By Kim Palmer
CHARDON, Ohio (Reuters) - A judge on Wednesday declared a teenager is competent to stand trial on juvenile charges in the deaths of three students and wounding of two in a February shooting rampage at a school in a small Ohio town.
T.J. Lane, 17, who faces three counts of aggravated murder and other charges, came to court wearing a blue, collared shirt and sat next to his defense team.
After a short hearing, Judge Timothy Grendell ruled without objection to accept the findings of Dr. Phillip Resnick, professor of forensic psychiatry at Case Western Reserve University, that Lane was "legally competent" to stand trial.
Resnick told the court that after a nearly seven-hour interview in April, Lane understood his situation and the need to assist his defense.
Lane does suffer from "psychosis," with symptoms that cause him not to react with the proper range of emotions, Resnick said.
"It is my opinion he suffers from mental defect but that does not interfere with his ability to assist in his defense," Resnick told the court during the 30-minute hearing.
Under questioning from Ian Friedman, a member of Lane's defense team, Resnick testified that Lane told him he experienced migraines as far back as elementary school and has also experienced "auditory hallucinations."
Lane has been charged with fatally shooting three of his classmates and wounding two in February. According to authorities, Lane brought a knife and gun to school, randomly shot at students, and fled when a teacher chased him from the school building.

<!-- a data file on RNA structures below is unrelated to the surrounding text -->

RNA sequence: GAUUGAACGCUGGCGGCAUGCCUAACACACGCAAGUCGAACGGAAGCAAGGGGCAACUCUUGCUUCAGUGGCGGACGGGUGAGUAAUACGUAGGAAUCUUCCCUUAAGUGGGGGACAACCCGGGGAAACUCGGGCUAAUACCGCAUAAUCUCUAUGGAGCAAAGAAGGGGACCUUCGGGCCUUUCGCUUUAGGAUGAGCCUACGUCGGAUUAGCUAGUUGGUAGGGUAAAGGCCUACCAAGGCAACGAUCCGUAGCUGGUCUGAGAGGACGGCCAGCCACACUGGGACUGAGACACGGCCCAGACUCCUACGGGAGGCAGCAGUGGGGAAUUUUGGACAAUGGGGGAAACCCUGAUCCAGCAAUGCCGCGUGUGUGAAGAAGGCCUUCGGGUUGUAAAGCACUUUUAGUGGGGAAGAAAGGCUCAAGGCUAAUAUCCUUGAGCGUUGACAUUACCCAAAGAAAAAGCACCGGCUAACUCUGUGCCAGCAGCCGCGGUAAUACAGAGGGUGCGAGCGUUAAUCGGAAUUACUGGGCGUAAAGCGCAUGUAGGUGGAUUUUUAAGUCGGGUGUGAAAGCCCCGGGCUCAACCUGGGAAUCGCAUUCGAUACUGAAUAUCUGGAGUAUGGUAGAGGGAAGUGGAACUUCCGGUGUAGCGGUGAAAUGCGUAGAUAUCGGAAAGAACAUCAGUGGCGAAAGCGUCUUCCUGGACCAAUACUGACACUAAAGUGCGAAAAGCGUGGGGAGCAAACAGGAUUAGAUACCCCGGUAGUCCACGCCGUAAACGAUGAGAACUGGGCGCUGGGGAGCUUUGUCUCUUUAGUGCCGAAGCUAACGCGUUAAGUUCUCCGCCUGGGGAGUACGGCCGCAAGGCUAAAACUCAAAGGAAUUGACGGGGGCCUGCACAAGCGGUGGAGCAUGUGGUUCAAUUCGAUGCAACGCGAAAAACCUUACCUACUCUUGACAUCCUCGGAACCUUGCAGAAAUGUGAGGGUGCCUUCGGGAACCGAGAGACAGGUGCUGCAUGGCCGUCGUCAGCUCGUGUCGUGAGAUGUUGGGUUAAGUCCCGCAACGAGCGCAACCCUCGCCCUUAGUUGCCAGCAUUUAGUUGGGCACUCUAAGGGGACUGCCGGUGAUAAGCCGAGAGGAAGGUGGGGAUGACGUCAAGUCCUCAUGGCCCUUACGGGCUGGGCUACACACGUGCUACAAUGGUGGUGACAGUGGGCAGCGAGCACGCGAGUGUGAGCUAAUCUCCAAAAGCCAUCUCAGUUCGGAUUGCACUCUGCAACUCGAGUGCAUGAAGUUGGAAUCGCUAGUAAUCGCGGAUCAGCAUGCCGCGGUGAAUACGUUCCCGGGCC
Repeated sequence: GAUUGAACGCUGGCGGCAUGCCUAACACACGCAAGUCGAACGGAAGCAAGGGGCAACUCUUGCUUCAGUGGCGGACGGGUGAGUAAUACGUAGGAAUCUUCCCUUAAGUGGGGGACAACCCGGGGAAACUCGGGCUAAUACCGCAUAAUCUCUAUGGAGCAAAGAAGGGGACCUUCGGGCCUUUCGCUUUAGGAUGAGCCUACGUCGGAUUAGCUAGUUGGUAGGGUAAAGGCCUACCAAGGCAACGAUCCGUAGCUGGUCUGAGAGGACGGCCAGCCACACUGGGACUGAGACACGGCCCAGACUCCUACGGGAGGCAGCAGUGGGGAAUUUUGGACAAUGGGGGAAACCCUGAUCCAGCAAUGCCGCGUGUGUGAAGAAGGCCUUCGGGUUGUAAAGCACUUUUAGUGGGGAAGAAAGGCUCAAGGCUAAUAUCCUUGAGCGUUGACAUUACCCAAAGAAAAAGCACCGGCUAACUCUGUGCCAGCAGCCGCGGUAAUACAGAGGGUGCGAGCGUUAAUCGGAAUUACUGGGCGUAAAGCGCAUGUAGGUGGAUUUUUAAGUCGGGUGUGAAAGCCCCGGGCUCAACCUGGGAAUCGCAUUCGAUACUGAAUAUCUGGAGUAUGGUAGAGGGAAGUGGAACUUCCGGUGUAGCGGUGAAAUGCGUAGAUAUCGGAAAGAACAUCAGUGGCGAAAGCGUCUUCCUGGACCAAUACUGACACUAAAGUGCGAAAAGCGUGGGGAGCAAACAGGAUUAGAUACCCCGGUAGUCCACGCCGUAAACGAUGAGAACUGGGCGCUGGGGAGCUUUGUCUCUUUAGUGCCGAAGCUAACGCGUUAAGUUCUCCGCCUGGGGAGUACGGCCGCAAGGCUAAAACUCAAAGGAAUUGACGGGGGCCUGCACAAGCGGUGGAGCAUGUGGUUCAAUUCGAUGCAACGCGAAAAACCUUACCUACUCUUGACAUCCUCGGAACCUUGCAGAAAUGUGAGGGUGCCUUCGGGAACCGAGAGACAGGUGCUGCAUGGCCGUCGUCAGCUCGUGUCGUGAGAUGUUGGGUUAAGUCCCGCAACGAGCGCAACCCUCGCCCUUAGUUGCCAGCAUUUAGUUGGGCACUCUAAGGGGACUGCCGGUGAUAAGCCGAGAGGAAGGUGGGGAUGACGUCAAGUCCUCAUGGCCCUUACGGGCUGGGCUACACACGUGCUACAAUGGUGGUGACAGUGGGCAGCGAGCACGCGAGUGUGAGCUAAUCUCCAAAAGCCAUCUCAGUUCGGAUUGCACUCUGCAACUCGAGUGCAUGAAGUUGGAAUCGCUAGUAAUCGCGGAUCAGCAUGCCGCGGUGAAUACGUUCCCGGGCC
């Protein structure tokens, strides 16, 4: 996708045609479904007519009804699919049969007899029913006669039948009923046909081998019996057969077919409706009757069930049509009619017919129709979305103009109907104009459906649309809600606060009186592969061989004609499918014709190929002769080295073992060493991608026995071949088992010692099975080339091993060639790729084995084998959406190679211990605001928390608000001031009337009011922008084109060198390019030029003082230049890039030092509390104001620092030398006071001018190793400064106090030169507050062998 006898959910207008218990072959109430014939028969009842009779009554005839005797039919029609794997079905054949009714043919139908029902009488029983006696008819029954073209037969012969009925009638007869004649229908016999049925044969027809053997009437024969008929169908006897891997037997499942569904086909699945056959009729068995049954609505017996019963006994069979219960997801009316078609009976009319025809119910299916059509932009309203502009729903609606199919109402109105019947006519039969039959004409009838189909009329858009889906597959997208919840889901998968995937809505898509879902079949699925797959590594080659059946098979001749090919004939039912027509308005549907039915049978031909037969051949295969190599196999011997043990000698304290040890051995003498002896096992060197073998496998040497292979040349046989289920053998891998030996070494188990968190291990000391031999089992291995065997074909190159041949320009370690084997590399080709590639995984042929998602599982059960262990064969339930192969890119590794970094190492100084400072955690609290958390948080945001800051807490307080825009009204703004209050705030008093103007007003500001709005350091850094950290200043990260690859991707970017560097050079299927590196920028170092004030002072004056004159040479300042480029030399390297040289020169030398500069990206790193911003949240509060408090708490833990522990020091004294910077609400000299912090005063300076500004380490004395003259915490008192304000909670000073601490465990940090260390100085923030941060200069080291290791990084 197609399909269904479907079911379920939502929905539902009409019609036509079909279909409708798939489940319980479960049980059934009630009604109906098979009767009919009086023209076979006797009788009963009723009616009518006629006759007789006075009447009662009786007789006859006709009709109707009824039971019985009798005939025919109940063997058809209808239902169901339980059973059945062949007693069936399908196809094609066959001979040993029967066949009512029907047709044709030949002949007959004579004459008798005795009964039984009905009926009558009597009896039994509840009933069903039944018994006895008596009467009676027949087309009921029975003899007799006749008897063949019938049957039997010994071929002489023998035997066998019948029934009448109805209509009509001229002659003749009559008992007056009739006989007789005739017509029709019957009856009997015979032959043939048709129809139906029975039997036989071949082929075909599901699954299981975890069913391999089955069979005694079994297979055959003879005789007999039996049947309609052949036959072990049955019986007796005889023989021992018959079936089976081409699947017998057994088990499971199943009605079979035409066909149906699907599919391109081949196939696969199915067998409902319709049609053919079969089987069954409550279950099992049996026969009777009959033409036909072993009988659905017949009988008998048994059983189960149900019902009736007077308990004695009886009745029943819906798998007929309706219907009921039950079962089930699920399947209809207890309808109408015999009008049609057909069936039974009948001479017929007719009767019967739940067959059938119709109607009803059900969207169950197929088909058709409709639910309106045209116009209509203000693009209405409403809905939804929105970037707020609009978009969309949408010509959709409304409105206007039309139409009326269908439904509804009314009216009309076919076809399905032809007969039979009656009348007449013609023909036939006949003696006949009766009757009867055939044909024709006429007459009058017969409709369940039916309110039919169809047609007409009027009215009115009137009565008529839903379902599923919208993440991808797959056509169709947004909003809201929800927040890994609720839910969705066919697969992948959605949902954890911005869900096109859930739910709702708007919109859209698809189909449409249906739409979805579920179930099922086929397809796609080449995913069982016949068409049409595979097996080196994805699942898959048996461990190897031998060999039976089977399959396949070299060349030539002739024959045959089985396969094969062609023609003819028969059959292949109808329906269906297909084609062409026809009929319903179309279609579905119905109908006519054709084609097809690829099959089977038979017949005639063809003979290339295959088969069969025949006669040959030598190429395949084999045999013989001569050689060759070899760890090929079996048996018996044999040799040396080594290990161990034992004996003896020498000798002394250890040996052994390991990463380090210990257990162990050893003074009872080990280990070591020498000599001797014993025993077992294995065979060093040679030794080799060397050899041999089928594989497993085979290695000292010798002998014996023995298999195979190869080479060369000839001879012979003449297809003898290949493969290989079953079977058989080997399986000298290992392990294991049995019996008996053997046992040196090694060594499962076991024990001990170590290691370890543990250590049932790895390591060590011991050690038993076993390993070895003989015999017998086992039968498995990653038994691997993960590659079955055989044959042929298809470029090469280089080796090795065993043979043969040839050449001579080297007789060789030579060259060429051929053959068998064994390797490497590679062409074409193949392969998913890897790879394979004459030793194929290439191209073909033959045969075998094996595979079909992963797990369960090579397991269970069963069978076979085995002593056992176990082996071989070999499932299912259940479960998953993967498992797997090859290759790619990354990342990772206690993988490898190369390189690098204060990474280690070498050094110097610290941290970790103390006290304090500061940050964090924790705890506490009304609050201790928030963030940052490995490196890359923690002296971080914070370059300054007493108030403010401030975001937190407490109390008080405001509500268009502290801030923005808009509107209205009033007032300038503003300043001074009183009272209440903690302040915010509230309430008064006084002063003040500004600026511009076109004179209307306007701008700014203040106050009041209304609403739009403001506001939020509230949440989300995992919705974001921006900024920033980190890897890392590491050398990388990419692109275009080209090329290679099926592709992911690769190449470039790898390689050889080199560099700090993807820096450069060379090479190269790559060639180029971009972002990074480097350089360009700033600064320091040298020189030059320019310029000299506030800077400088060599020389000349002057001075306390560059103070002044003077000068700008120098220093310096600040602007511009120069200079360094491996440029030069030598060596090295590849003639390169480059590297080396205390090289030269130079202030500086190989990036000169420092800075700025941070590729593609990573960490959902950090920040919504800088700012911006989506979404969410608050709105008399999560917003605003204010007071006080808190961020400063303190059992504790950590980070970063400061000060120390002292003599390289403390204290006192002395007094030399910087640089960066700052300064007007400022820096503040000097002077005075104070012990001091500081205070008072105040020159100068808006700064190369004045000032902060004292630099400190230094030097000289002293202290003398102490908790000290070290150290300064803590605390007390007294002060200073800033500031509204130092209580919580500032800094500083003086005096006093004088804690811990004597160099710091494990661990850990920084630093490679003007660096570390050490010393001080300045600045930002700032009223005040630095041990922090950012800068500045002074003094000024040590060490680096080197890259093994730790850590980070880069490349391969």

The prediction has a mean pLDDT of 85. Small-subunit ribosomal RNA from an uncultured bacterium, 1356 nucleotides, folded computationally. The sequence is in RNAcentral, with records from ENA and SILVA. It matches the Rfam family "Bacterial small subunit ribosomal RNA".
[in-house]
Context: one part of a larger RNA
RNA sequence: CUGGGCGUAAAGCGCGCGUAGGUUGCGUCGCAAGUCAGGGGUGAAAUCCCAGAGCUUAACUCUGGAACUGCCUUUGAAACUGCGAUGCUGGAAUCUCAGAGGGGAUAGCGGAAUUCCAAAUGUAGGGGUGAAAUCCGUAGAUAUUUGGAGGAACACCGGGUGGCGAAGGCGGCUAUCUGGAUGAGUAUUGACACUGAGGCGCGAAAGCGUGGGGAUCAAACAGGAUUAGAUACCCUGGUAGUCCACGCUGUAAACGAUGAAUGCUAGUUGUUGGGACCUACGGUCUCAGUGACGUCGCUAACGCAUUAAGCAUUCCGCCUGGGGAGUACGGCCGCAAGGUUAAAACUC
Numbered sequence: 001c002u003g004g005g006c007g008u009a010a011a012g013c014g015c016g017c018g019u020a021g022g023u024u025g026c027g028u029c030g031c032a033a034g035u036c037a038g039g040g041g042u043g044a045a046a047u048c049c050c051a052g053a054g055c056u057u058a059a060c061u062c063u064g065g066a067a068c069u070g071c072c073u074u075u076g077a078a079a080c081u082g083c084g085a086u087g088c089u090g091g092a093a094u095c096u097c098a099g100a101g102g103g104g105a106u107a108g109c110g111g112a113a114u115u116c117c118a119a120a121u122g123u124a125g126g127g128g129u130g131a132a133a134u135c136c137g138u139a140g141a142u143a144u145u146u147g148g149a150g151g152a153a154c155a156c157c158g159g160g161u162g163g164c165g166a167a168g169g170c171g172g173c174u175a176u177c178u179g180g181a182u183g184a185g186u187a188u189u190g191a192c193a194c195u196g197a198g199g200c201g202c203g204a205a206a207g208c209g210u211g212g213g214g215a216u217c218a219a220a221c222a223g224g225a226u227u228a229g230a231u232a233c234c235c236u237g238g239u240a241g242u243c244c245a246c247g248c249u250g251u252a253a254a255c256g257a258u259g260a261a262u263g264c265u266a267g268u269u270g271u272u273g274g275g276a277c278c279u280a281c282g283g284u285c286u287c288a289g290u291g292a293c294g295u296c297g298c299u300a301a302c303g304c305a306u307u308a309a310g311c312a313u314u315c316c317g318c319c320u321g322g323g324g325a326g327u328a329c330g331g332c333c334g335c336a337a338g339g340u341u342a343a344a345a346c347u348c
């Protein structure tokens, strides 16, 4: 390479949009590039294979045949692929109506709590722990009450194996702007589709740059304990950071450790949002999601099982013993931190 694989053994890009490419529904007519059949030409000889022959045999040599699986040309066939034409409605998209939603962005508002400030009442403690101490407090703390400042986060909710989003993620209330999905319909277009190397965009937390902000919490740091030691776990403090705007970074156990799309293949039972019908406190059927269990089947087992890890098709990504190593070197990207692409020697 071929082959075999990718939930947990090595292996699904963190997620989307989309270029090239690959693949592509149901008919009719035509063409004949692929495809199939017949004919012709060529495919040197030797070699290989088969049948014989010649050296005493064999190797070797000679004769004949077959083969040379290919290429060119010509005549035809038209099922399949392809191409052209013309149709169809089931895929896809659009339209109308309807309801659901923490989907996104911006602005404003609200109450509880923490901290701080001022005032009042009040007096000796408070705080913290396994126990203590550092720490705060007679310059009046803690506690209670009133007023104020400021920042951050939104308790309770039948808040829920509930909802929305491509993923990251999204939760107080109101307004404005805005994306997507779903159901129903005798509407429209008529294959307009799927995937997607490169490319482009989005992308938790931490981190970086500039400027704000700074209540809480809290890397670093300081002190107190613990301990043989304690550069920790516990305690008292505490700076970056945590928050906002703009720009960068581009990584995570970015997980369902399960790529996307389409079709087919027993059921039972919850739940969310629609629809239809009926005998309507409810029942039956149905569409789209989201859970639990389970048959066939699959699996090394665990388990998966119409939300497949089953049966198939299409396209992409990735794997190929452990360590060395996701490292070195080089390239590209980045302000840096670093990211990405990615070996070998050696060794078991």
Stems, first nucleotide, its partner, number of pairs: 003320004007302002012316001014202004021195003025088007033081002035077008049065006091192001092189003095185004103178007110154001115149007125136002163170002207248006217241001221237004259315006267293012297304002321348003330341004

One of the victims, 17-year-old Nick Walzac who was shot at least four times, has been released from a rehabilitation facility. Doctors do not know if he will ever walk unassisted again.
The Chardon High School prom is scheduled for Friday at Cleveland's Rock and Roll Hall of Fame.
Lane's next court appearance is scheduled for May 24 and will determine if he will be tried as an adult. Ohio law requires a mandatory transfer to adult court if a juvenile is charged with a serious offense and is older than 15.
If tried as an adult, Lane's attorney's can request another competency hearing because the ruling on Wednesday applies only to proceedings in juvenile court.
(Editing by Greg McCune and Mohammad Zargham)